I would encourage you not to have kids until you work these feelings out. Quite frankly it simply sounds like you need some personal space. Some people are not cut out for marriage and possibly you are in that cohort. It sounds like you are somewhat self-centered but you are realistic about this.

You need to realize that your desire for kids does not correlate logically with a desire for “more” autonomy and personal space as having children typically constricts both. It would be best to resolve this issue before it curdles the relationship entirely. Getting out now without kids is a lot simpler than deciding that you are oppressed by marriage after the fact of parenthood.

Bear in mind also, just from a fairness perspective, that her bio-clock is ticking more quickly than yours. If this is a serious feeling and you aren’t just kidding around you need to let her know sooner rather than later so she can move on if necessary.

My bona fides: Met my wife at 19. Dated through college. Lived together for 2 years after college. Now married for 8 years. Years together: 15.

Buddy, with all respect, it doesn’t sound like you should be married.

If you find yourself thinking often and long about how much you’d like to not to be married, and if this has continued for a long time, I’d have to say your looking at a failed relationship. There’s no blame to assign there…God knows it happens where it will.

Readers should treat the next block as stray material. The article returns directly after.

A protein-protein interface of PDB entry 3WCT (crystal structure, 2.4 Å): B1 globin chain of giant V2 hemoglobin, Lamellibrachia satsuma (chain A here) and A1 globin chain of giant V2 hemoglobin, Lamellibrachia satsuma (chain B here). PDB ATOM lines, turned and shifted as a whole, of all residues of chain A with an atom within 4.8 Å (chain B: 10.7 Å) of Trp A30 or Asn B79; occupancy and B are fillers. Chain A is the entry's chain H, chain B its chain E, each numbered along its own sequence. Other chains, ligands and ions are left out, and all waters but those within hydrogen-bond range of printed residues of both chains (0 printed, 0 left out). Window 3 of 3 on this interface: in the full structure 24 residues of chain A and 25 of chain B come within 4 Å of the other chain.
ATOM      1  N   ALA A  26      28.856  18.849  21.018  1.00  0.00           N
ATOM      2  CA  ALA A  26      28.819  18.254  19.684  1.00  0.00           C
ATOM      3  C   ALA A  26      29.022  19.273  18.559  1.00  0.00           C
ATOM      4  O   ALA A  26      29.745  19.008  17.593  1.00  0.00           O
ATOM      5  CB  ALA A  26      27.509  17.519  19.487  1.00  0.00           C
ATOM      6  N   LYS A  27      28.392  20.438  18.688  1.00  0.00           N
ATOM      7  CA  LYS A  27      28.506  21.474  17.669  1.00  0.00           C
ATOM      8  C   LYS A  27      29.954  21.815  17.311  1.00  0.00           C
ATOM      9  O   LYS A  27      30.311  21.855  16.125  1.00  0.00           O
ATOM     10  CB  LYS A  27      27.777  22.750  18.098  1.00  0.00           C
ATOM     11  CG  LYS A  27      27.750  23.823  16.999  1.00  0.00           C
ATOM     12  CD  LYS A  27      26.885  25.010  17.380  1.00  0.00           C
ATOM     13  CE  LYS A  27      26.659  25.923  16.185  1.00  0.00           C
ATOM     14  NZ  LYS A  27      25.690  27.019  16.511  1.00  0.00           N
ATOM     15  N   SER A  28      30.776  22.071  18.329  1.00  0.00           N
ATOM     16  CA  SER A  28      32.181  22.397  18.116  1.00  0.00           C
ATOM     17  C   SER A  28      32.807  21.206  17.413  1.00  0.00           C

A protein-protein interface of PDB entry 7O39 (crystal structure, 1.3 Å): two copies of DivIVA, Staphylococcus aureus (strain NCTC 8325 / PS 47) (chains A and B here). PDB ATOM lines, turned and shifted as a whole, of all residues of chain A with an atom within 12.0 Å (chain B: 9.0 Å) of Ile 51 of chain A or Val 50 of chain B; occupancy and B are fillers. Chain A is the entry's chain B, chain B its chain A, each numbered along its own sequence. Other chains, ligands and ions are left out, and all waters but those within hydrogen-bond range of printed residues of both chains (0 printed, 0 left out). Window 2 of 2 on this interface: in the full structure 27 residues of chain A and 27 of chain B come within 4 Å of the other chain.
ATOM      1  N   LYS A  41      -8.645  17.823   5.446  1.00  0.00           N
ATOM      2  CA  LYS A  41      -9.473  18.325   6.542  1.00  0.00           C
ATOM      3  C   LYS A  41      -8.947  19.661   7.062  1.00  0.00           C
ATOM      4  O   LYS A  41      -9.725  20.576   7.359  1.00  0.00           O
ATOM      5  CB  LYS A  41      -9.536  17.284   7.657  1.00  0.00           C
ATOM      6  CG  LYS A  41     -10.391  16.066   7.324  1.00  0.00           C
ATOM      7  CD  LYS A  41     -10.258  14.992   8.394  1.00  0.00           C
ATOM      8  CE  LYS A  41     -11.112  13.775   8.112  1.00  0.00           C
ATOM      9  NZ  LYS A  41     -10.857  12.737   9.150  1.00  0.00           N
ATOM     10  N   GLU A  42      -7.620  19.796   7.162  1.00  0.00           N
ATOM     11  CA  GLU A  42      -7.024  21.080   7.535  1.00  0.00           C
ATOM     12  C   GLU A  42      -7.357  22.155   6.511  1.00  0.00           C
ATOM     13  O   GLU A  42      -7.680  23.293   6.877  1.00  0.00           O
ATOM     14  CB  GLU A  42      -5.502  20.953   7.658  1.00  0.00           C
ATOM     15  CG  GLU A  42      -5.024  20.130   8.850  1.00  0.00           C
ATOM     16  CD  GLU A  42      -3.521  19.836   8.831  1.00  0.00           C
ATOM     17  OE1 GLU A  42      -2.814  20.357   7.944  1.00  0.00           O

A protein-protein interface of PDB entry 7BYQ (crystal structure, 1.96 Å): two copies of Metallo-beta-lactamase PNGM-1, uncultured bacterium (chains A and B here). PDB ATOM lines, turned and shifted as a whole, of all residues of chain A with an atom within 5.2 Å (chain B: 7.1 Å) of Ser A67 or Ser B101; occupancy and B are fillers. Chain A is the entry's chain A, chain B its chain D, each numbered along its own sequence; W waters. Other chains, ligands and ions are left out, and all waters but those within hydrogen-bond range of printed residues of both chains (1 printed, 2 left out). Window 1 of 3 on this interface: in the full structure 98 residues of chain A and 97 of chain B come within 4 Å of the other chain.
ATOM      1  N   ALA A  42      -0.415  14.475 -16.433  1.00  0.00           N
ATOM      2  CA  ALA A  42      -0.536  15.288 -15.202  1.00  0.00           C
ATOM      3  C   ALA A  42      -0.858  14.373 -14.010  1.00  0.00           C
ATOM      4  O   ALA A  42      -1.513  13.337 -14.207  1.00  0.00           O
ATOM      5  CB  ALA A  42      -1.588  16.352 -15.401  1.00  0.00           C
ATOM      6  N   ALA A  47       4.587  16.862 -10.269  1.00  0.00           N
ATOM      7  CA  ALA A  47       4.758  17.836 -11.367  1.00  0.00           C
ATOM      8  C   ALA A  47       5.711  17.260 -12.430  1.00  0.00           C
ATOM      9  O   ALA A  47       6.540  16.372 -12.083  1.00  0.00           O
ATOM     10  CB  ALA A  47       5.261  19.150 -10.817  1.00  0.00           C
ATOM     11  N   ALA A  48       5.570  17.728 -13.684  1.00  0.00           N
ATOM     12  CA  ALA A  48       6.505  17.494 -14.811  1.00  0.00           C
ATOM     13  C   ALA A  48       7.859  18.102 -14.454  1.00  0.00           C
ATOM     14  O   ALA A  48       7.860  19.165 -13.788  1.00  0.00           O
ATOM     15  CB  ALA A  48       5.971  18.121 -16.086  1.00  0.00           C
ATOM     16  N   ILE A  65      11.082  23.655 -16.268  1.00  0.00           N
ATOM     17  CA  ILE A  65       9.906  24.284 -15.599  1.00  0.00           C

But if you’re actually interested in staying married the best advice I can give you is that marriage isn’t two people becoming one (other than legally, I suppose). Marriage is two people trying to forge parallel lives. If you enjoy each others company but feel cramped you should try to establish some identity away from your wife. Take a class, go out with some friends, work out, anything at all. Odds are your wife feels the same as you do and would benefit from it as well.

Lady Chance and I spent a great deal of time as practically twins for the first several years we were married. Now, after 8 years, we acknowledge that, although we’re married, we have different interests. There are things that each of us enjoy that the other can’t stand. And we give each other space to enjoy those things.

And that’s what you should be thinking. Your wife isn’t an extension of your self nor are you an extension of her. You’re both different yet find the interest in each other to want to be together.

Or you don’t.

Wow. Thats pretty depressing.

That said, living with just my SO is like autonomy heaven compared to last year when we lived in an apartment with eight people in it.

I hate to say it hon, but life isn’t all thrills. Life, in general is pretty mundane in content. If your looking for constant excitement and stimulation, you’re not ever going to get it. TV and movies have convinced us that the good life is all dazzle and glitter, but in reality the best thing for us is contentment. If your life was as exciting as you want it to be, chances are you would end up as suicidal stress-monster using various drugs to delay the inevitable crash that happens when you realize that not only is excitment not all it’s cracked up to be, but that in your quest for it you missed out on contentment.